March 29, 2019

The Work of Preparing an Animal for the Fair

By John & Joan Maxwell
Cinnamon Ridge Farms

As we move into late spring, many 4-H and FFA youth are picking out which livestock born in the past few months they will be taking to fair. When choosing the animals for their projects, the youth have much to consider with their selection, including an animal’s size, conformation, and breed characteristics. After their selection is made, each student’s work has just begun! Much preparation goes into every selected animal before county fair. In beef and dairy projects, a lot of time is spent teaching the animal to lead. At the fair, the animal will need to walk nicely on the halter with its head up. By fair time, the animal may weigh more than four times that of the kid leading it! Starting the training when the animal is younger and smaller is vitally important.

While I was growing up, animals occasionally got big without undergoing leading training. Whether it was procrastination or just busyness as we got older, my brothers and I sometimes found ourselves a few weeks from the fair with a difficult-to-control animal or two. We had a few tried and true techniques to get them sorted out before the fair. First, we would tie the heifer to a sturdy post and keep an eye on her for a few hours. For awhile she would pull and pull against the post, but eventually she would learn to stand nicely without pulling. Next, we’d tie her (and other calves that were needing lessons) to a hayrack and while my brother would drive the tractor pulling the hayrack slowly, I’d walk alongside to make sure all the heifers were walking nicely. One year we were so short on time that we baled a few rounds of hay with the heifers walking behind the hayrack as I stacked the bales! It usually only took a few turns on the hayrack to have the animals show-ring ready.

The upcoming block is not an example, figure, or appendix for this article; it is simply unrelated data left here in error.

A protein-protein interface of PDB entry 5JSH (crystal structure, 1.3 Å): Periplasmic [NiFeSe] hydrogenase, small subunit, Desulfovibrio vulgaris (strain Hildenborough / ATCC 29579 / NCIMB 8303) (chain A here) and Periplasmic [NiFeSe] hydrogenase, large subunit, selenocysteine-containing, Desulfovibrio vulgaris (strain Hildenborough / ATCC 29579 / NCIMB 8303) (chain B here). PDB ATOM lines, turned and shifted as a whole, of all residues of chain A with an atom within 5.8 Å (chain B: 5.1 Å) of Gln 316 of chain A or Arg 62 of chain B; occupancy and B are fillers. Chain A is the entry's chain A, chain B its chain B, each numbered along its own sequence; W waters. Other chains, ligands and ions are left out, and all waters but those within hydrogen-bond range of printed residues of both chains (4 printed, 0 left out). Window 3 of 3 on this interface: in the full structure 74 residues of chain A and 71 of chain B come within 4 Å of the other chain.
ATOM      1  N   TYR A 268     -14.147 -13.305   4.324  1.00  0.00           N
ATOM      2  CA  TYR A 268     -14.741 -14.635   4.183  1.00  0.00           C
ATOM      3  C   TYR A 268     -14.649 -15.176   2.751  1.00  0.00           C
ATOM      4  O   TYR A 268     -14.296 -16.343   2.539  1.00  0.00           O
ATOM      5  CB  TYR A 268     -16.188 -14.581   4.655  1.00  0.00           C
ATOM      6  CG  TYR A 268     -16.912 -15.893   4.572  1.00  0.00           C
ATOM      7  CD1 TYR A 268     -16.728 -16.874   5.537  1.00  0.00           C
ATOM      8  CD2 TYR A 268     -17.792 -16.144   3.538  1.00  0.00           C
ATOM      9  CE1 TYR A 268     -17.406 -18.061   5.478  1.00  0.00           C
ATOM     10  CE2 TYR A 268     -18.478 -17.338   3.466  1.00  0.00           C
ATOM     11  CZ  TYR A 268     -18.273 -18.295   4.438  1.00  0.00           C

Another method of teaching a large, stubborn animal to lead is to tie it to another large, stubborn animal – a donkey!! My brothers and I never tried this, but we had some friends with beef steers who found it very effective, and we loved to hear their stories. While beef steers aren’t known for being naturally docile, the donkey is very much the dominant of the two. He uses all sorts of techniques to help the steer learn to walk wherever the donkey wants to go. Biting, headbutting, kicking and pulling are all in the donkey’s arsenal. Within a day or two, the steer does whatever the donkey wants. To get his point across, when the donkey eats, the steer watches and when the donkey is done, then the steer eats. One rainy day a friend’s donkey was standing in the shed, and the steer was standing outside in the rain with the lead rope taut! The donkey seemed content to let the steer stand in the rain and continue to pull while the donkey stayed dry. Soon the steer gets the idea, never let the rope get tight, or something bad is going to happen. Once the steer is set free of the donkey, he still does not want that rope to get tight. So, anyone can lead the steer around without a problem. The steer will be ready for the fair.

Preparing an animal to be ready for the fair will make any youth work up an appetite. With spring in the air, the rest of us look forward to getting outdoors.

Warm up your grill because we have our delicious cheese and meats ready for all of your outdoor activities. You can find them at our farm self-serve store, located near Donahue.

Filed Under: Humor